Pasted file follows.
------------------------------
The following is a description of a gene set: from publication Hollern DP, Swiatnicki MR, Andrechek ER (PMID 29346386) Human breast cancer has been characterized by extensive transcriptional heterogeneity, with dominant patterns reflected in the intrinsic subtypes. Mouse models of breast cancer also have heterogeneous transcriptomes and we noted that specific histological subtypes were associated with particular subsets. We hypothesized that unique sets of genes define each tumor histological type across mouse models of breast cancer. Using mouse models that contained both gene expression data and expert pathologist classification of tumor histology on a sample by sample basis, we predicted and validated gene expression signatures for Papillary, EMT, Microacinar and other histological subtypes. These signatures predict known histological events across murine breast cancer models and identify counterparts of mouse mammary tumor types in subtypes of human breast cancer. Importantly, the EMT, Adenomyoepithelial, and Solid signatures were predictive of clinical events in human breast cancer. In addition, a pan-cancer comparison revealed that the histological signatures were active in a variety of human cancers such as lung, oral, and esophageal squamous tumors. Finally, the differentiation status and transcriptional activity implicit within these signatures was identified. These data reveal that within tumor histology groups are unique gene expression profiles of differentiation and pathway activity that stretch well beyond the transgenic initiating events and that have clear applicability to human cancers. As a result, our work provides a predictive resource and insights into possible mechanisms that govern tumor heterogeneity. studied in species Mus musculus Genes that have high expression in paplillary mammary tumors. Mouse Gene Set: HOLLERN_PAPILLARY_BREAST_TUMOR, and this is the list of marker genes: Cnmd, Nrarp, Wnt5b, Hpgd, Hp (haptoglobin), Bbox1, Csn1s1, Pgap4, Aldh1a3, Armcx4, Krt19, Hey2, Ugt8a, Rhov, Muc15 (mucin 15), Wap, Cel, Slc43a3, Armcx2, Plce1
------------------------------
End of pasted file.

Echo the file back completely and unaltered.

The following is a description of a gene set: from publication Hollern DP, Swiatnicki MR, Andrechek ER (PMID 29346386) Human breast cancer has been characterized by extensive transcriptional heterogeneity, with dominant patterns reflected in the intrinsic subtypes. Mouse models of breast cancer also have heterogeneous transcriptomes and we noted that specific histological subtypes were associated with particular subsets. We hypothesized that unique sets of genes define each tumor histological type across mouse models of breast cancer. Using mouse models that contained both gene expression data and expert pathologist classification of tumor histology on a sample by sample basis, we predicted and validated gene expression signatures for Papillary, EMT, Microacinar and other histological subtypes. These signatures predict known histological events across murine breast cancer models and identify counterparts of mouse mammary tumor types in subtypes of human breast cancer. Importantly, the EMT, Adenomyoepithelial, and Solid signatures were predictive of clinical events in human breast cancer. In addition, a pan-cancer comparison revealed that the histological signatures were active in a variety of human cancers such as lung, oral, and esophageal squamous tumors. Finally, the differentiation status and transcriptional activity implicit within these signatures was identified. These data reveal that within tumor histology groups are unique gene expression profiles of differentiation and pathway activity that stretch well beyond the transgenic initiating events and that have clear applicability to human cancers. As a result, our work provides a predictive resource and insights into possible mechanisms that govern tumor heterogeneity. studied in species Mus musculus Genes that have high expression in paplillary mammary tumors. Mouse Gene Set: HOLLERN_PAPILLARY_BREAST_TUMOR, and this is the list of marker genes: Cnmd, Nrarp, Wnt5b, Hpgd, Hp (haptoglobin), Bbox1, Csn1s1, Pgap4, Aldh1a3, Armcx4, Krt19, Hey2, Ugt8a, Rhov, Muc15 (mucin 15), Wap, Cel, Slc43a3, Armcx2, Plce1